NORTH CAROLINA (current delegation: 7D-6R) – The North Carolina congressional map approved by the state legislature earlier in the year received pre-clearance from the U.S. Justice Department. It is clearly the Republicans’ best map in the country. Immediately, several lawsuits, including one from a group of plaintiffs led by former Rep. Bob Etheridge (D-NC-2), were filed. Having pre-clearance from the Obama Administration clearly gives the state a strong argument to win these court challenges. It is likely that the pre-cleared map will eventually become final, meaning that 2012 elections will be conducted within the boundaries of this plan. Heavily endangered are Democratic incumbents Mike McIntyre (D-NC-7), Larry Kissell (D-NC-8), and Heath Shuler (D-NC-11). Reps. David Price (D-NC-4) and Brad Miller (D-NC-13) are paired in a new District 4 that stretches from Raleigh to Fayetteville. Republicans could gain as many a four seats in the Tar Heel State, neutralizing similar losses from the Democratic map in Illinois.

OHIO (current delegation: 13R-5D: loses two seats) – The GOP plan to redraw the congressional districts in order to attract enough African-American Democratic support in the state House of Representatives to pass the map via a two-thirds vote has failed. Though the state has enacted a map, Democrats won a court ruling that gives them the ability to place the measure before the 2012 general election voters via referendum. Had the GOP garnered a two-thirds vote in both houses, a referendum would not have been a legal option. The mark was attained in the state Senate but fell a few votes short in the House.

In a ruling against the Democrats, the court did not extend the signature gathering period to qualify the referendum. The party had asked for the longer period because the regular referendum qualifying period is already half over. Even with the shortened time frame, the Democrats should be able to qualify the measure for a vote.

If they are successful, then an interim map will have to be used for 2012. Ohio loses two seats, so a new 16-district map must be in place for the upcoming elections. The enacted map would likely elect 12 Republicans and four Democrats. It is likely that a court-drawn map would not reflect as favorable a Republican split, though the GOP will ask the eventual court of jurisdiction to install the official plan as the interim map.

Ohio is a critically important redistricting state, especially for the Republicans, so the eventual outcome here will greatly affect the national political picture.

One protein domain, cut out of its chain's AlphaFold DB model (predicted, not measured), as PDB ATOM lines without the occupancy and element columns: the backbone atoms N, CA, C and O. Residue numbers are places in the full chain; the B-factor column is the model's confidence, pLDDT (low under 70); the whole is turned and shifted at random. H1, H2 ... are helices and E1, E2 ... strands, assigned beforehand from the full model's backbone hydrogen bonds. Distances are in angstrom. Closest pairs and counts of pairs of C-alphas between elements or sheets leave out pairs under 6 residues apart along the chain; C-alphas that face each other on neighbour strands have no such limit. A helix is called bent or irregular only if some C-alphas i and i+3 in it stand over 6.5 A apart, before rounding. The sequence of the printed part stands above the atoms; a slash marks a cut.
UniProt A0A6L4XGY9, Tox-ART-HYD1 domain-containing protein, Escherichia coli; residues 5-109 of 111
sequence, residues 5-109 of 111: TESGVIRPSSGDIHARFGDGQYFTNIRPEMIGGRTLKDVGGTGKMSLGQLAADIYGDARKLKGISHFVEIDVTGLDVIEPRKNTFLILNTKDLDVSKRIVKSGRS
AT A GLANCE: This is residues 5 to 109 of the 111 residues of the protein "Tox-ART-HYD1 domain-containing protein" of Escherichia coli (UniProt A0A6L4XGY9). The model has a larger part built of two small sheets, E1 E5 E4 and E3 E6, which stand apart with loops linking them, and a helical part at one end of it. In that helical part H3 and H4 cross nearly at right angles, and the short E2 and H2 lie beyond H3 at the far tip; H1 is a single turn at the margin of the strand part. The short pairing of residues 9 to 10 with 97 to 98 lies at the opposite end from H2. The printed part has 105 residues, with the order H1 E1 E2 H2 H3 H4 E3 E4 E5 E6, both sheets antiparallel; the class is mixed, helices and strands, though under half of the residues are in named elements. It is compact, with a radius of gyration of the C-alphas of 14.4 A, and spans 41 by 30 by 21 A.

Massachusetts Rep. Olver Announces Retirement

The Massachusetts redistricting situation just became clearer yesterday as 75-year-old, 11-term Rep. John Olver (D-MA-1) announced that he will not seek re-election next year. Because the state grew at only a 3.1 percent rate during the past 10 years, far below the national rate of growth rate of 9.7 percent, Massachusetts loses a seat in reapportionment. With 10 Democrats in the delegation, it was clear that an intra-party pairing would have to occur in a new nine-district map unless one member vacated his seat.

Rep. Olver’s western-most 1st district had been talked about as the top prospect for collapsing. His retirement had been rumored for months, though the congressman publicly stated on numerous occasions that he would run again.

MA-1 needs to gain the most number of people in the state, (82,558 individuals), though all 10 districts are under-populated. Now, without an incumbent, it is clear that this is the territory that will be melded into another district.

The Olver decision solves a major problem for the rest of the delegation. Originally, when Rep. Mike Capuano (D-MA-8) was looking to challenge Sen. Scott Brown (R), it was assumed that his Boston-Cambridge seat would be eliminated. There were also discussions about pairing freshman Rep. Bill Keating (D-MA-10) with one of the Boston-area members. But now, all will survive because the lost seat will be Mr. Olver’s. The congressman becomes the 22nd member to make public his intention to leave the House at the end of the current Congress, and the eighth to retire from politics. The other 14 are seeking higher office.

Key House Matchups

Now that the Ohio redistricting plan has passed the legislature and is headed to Gov. John Kasich (R) for his signature, it is a good time to review the 20 House campaigns around the U.S. that will likely feature two incumbents battling for one new congressional district. Here they are: